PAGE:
Traits Professionals Should Possess To Conduct A Marine Accident Investigation

The Marine Accident Investigator has to act with the highest standards of professionalism. But what do we actually mean when we use that word? What are the characteristics that mark out the outstanding professional investigator?

Expertise and experience obviously play a key part. Qualifications and technical understanding of this complex area are the foundation. But a wide-ranging experience of real investigations in different countries, cultures and industries enriches theoretical understanding. Let’s take a look at the character traits that the professional needs during a marine accident investigation.

Calmness Under Pressure

First, calmness. If an employee has been injured or killed, or if a major collision has taken place, the investigator may be surrounded by people who are traumatised, panicking, frightened or in shock. They need to stay calm when they are collecting information, dealing with those involved and considering the evidence. They can’t allow themselves to be hurried into drawing premature conclusions when they feel they don’t yet have all the facts. This kind of calmness is the result of a certain type of strength of character, particularly when criminal charges may be laid or large amounts of money are at stake and third parties are attempting to put pressure on the investigator.

Objectivity and independence of thought are also important character traits. A conclusion may be inconvenient or unpopular, but the investigator needs to be committed to revealing the truth, however much others may dislike hearing it. They also need to be prepared to stand by their conclusions when they make them and answer any challenges that are made.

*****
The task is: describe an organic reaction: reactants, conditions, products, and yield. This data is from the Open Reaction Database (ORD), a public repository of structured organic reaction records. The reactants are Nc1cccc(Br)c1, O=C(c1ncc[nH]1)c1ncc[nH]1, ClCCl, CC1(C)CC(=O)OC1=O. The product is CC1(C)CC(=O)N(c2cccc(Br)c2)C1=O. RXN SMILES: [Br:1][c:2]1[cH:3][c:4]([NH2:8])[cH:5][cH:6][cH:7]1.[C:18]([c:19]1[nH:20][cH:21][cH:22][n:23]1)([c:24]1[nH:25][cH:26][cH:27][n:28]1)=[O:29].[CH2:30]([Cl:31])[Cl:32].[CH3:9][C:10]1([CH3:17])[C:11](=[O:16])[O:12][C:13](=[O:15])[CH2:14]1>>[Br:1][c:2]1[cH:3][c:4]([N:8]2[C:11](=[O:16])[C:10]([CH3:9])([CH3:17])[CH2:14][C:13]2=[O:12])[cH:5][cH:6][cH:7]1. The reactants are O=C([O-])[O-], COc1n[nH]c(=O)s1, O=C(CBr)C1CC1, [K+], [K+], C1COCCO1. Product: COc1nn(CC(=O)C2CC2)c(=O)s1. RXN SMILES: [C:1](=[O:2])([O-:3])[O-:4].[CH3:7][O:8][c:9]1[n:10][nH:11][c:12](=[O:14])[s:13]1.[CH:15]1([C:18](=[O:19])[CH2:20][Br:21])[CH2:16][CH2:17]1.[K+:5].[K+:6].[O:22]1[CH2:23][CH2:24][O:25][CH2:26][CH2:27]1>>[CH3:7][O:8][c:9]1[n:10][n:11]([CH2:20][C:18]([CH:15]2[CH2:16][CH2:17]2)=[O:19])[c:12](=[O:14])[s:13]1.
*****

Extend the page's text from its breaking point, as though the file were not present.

Methodical and Accurate

For this reason, the investigator has to be both methodical and accurate. The way in which an investigation is conducted can often be as important as its conclusions, and the work needs to be demonstrably error-free and technically detailed. The process of enquiry and the methods used have to be watertight if they are challenged in court.

Because of the wide range of technical data, witness reports, statements, timings, weather reports and other sources of information, marine accident investigation can be a matter of synthesising multiple information sources into a single coherent narrative. So the ideal investigator is someone who can see the wood for the trees, knitting it all together in order to analyse the precise sequence of events and which events contributed to the accident.

There are some less intellectual qualities that the investigator needs too. Stamina is a definite requirement. Some marine accident investigations involve working at night or in difficult conditions or bad weather for extended periods of time. All of this may be required after a long flight to the location. The investigator will be making notes, collating them, collecting information, examining the location and circumstances, interviewing witnesses and so on. All of this often has to be done urgently, so it can mean long working days with little rest.

The individuals at the top of this profession have certainly earned their place there the hard way by doing a difficult job well.